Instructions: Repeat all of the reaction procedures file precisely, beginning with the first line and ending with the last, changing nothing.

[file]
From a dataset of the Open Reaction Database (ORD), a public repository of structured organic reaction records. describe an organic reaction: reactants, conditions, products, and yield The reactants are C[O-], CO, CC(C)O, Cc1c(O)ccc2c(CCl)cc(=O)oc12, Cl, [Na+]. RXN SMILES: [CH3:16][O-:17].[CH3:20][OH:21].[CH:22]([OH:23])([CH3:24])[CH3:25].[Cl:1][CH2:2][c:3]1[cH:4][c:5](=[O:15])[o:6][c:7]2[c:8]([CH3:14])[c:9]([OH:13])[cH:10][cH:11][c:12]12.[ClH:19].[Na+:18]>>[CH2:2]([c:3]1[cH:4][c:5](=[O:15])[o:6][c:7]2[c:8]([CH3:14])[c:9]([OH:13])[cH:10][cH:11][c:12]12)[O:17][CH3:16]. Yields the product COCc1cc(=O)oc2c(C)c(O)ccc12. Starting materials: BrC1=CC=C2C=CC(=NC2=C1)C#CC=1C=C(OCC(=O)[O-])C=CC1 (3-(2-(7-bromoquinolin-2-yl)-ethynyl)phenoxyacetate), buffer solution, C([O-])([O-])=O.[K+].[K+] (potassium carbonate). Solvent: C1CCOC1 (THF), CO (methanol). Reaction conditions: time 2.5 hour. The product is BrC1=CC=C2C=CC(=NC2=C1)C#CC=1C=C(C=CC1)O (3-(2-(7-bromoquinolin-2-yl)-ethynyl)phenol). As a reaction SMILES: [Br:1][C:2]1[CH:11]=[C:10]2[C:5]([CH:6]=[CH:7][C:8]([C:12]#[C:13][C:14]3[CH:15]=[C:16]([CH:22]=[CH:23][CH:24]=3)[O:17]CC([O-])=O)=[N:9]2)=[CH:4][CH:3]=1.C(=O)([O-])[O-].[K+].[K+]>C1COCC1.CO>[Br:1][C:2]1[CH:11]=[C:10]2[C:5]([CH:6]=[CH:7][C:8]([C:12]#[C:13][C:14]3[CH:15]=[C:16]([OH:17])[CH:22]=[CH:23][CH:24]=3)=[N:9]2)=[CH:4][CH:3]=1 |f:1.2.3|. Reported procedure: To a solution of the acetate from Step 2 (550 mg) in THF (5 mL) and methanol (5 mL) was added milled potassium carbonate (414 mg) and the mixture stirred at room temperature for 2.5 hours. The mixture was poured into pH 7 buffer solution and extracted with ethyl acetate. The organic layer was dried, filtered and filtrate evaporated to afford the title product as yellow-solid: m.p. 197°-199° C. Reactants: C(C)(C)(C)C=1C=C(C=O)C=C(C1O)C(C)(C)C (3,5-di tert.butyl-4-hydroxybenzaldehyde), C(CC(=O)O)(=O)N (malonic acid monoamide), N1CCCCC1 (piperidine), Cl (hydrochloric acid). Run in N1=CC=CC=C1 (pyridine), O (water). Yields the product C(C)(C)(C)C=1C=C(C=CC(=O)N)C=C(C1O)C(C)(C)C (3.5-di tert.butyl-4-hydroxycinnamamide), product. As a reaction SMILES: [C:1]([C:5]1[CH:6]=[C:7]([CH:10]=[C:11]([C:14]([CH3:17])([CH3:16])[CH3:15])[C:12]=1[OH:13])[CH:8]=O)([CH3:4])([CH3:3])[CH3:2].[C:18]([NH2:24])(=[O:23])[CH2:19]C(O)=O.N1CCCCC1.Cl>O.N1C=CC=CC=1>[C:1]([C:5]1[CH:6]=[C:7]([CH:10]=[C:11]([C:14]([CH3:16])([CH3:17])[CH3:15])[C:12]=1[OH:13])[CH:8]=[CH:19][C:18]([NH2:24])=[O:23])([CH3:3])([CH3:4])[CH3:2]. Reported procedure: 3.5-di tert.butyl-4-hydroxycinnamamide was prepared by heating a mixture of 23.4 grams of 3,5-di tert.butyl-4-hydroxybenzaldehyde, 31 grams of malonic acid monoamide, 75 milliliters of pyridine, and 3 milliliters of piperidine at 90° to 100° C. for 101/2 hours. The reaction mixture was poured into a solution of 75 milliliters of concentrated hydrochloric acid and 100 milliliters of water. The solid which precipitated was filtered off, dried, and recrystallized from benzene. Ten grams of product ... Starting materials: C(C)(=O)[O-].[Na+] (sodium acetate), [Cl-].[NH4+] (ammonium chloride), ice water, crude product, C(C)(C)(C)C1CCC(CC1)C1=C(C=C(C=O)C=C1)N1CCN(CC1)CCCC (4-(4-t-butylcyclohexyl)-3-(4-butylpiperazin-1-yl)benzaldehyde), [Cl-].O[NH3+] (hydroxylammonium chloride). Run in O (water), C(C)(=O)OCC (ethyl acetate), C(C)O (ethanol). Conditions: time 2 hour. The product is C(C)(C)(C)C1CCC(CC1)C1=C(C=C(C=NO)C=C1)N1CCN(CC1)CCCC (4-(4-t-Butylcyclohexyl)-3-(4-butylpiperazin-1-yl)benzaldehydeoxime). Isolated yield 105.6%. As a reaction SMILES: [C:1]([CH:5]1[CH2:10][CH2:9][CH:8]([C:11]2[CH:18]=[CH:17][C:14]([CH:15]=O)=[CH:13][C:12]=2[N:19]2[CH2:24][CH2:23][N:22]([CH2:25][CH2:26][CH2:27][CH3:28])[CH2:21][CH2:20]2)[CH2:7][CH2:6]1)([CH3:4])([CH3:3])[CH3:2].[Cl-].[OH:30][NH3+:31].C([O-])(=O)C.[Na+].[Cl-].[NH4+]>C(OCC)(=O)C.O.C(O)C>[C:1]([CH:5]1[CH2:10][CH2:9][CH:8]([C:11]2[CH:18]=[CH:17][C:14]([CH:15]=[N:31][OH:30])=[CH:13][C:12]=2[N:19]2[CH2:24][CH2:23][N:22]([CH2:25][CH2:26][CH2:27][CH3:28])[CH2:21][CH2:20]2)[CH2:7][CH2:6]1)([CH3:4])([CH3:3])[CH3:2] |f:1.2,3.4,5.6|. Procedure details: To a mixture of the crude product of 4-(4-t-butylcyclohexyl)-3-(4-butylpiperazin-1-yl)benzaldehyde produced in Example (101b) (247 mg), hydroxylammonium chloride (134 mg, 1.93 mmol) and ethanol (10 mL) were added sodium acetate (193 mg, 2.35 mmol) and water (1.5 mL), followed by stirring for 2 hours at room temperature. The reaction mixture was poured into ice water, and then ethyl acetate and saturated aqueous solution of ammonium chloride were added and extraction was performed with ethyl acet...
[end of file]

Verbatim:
From a dataset of the Open Reaction Database (ORD), a public repository of structured organic reaction records. describe an organic reaction: reactants, conditions, products, and yield The reactants are C[O-], CO, CC(C)O, Cc1c(O)ccc2c(CCl)cc(=O)oc12, Cl, [Na+]. RXN SMILES: [CH3:16][O-:17].[CH3:20][OH:21].[CH:22]([OH:23])([CH3:24])[CH3:25].[Cl:1][CH2:2][c:3]1[cH:4][c:5](=[O:15])[o:6][c:7]2[c:8]([CH3:14])[c:9]([OH:13])[cH:10][cH:11][c:12]12.[ClH:19].[Na+:18]>>[CH2:2]([c:3]1[cH:4][c:5](=[O:15])[o:6][c:7]2[c:8]([CH3:14])[c:9]([OH:13])[cH:10][cH:11][c:12]12)[O:17][CH3:16]. Yields the product COCc1cc(=O)oc2c(C)c(O)ccc12. Starting materials: BrC1=CC=C2C=CC(=NC2=C1)C#CC=1C=C(OCC(=O)[O-])C=CC1 (3-(2-(7-bromoquinolin-2-yl)-ethynyl)phenoxyacetate), buffer solution, C([O-])([O-])=O.[K+].[K+] (potassium carbonate). Solvent: C1CCOC1 (THF), CO (methanol). Reaction conditions: time 2.5 hour. The product is BrC1=CC=C2C=CC(=NC2=C1)C#CC=1C=C(C=CC1)O (3-(2-(7-bromoquinolin-2-yl)-ethynyl)phenol). As a reaction SMILES: [Br:1][C:2]1[CH:11]=[C:10]2[C:5]([CH:6]=[CH:7][C:8]([C:12]#[C:13][C:14]3[CH:15]=[C:16]([CH:22]=[CH:23][CH:24]=3)[O:17]CC([O-])=O)=[N:9]2)=[CH:4][CH:3]=1.C(=O)([O-])[O-].[K+].[K+]>C1COCC1.CO>[Br:1][C:2]1[CH:11]=[C:10]2[C:5]([CH:6]=[CH:7][C:8]([C:12]#[C:13][C:14]3[CH:15]=[C:16]([OH:17])[CH:22]=[CH:23][CH:24]=3)=[N:9]2)=[CH:4][CH:3]=1 |f:1.2.3|. Reported procedure: To a solution of the acetate from Step 2 (550 mg) in THF (5 mL) and methanol (5 mL) was added milled potassium carbonate (414 mg) and the mixture stirred at room temperature for 2.5 hours. The mixture was poured into pH 7 buffer solution and extracted with ethyl acetate. The organic layer was dried, filtered and filtrate evaporated to afford the title product as yellow-solid: m.p. 197°-199° C. Reactants: C(C)(C)(C)C=1C=C(C=O)C=C(C1O)C(C)(C)C (3,5-di tert.butyl-4-hydroxybenzaldehyde), C(CC(=O)O)(=O)N (malonic acid monoamide), N1CCCCC1 (piperidine), Cl (hydrochloric acid). Run in N1=CC=CC=C1 (pyridine), O (water). Yields the product C(C)(C)(C)C=1C=C(C=CC(=O)N)C=C(C1O)C(C)(C)C (3.5-di tert.butyl-4-hydroxycinnamamide), product. As a reaction SMILES: [C:1]([C:5]1[CH:6]=[C:7]([CH:10]=[C:11]([C:14]([CH3:17])([CH3:16])[CH3:15])[C:12]=1[OH:13])[CH:8]=O)([CH3:4])([CH3:3])[CH3:2].[C:18]([NH2:24])(=[O:23])[CH2:19]C(O)=O.N1CCCCC1.Cl>O.N1C=CC=CC=1>[C:1]([C:5]1[CH:6]=[C:7]([CH:10]=[C:11]([C:14]([CH3:16])([CH3:17])[CH3:15])[C:12]=1[OH:13])[CH:8]=[CH:19][C:18]([NH2:24])=[O:23])([CH3:3])([CH3:4])[CH3:2]. Reported procedure: 3.5-di tert.butyl-4-hydroxycinnamamide was prepared by heating a mixture of 23.4 grams of 3,5-di tert.butyl-4-hydroxybenzaldehyde, 31 grams of malonic acid monoamide, 75 milliliters of pyridine, and 3 milliliters of piperidine at 90° to 100° C. for 101/2 hours. The reaction mixture was poured into a solution of 75 milliliters of concentrated hydrochloric acid and 100 milliliters of water. The solid which precipitated was filtered off, dried, and recrystallized from benzene. Ten grams of product ... Starting materials: C(C)(=O)[O-].[Na+] (sodium acetate), [Cl-].[NH4+] (ammonium chloride), ice water, crude product, C(C)(C)(C)C1CCC(CC1)C1=C(C=C(C=O)C=C1)N1CCN(CC1)CCCC (4-(4-t-butylcyclohexyl)-3-(4-butylpiperazin-1-yl)benzaldehyde), [Cl-].O[NH3+] (hydroxylammonium chloride). Run in O (water), C(C)(=O)OCC (ethyl acetate), C(C)O (ethanol). Conditions: time 2 hour. The product is C(C)(C)(C)C1CCC(CC1)C1=C(C=C(C=NO)C=C1)N1CCN(CC1)CCCC (4-(4-t-Butylcyclohexyl)-3-(4-butylpiperazin-1-yl)benzaldehydeoxime). Isolated yield 105.6%. As a reaction SMILES: [C:1]([CH:5]1[CH2:10][CH2:9][CH:8]([C:11]2[CH:18]=[CH:17][C:14]([CH:15]=O)=[CH:13][C:12]=2[N:19]2[CH2:24][CH2:23][N:22]([CH2:25][CH2:26][CH2:27][CH3:28])[CH2:21][CH2:20]2)[CH2:7][CH2:6]1)([CH3:4])([CH3:3])[CH3:2].[Cl-].[OH:30][NH3+:31].C([O-])(=O)C.[Na+].[Cl-].[NH4+]>C(OCC)(=O)C.O.C(O)C>[C:1]([CH:5]1[CH2:10][CH2:9][CH:8]([C:11]2[CH:18]=[CH:17][C:14]([CH:15]=[N:31][OH:30])=[CH:13][C:12]=2[N:19]2[CH2:24][CH2:23][N:22]([CH2:25][CH2:26][CH2:27][CH3:28])[CH2:21][CH2:20]2)[CH2:7][CH2:6]1)([CH3:4])([CH3:3])[CH3:2] |f:1.2,3.4,5.6|. Procedure details: To a mixture of the crude product of 4-(4-t-butylcyclohexyl)-3-(4-butylpiperazin-1-yl)benzaldehyde produced in Example (101b) (247 mg), hydroxylammonium chloride (134 mg, 1.93 mmol) and ethanol (10 mL) were added sodium acetate (193 mg, 2.35 mmol) and water (1.5 mL), followed by stirring for 2 hours at room temperature. The reaction mixture was poured into ice water, and then ethyl acetate and saturated aqueous solution of ammonium chloride were added and extraction was performed with ethyl acet...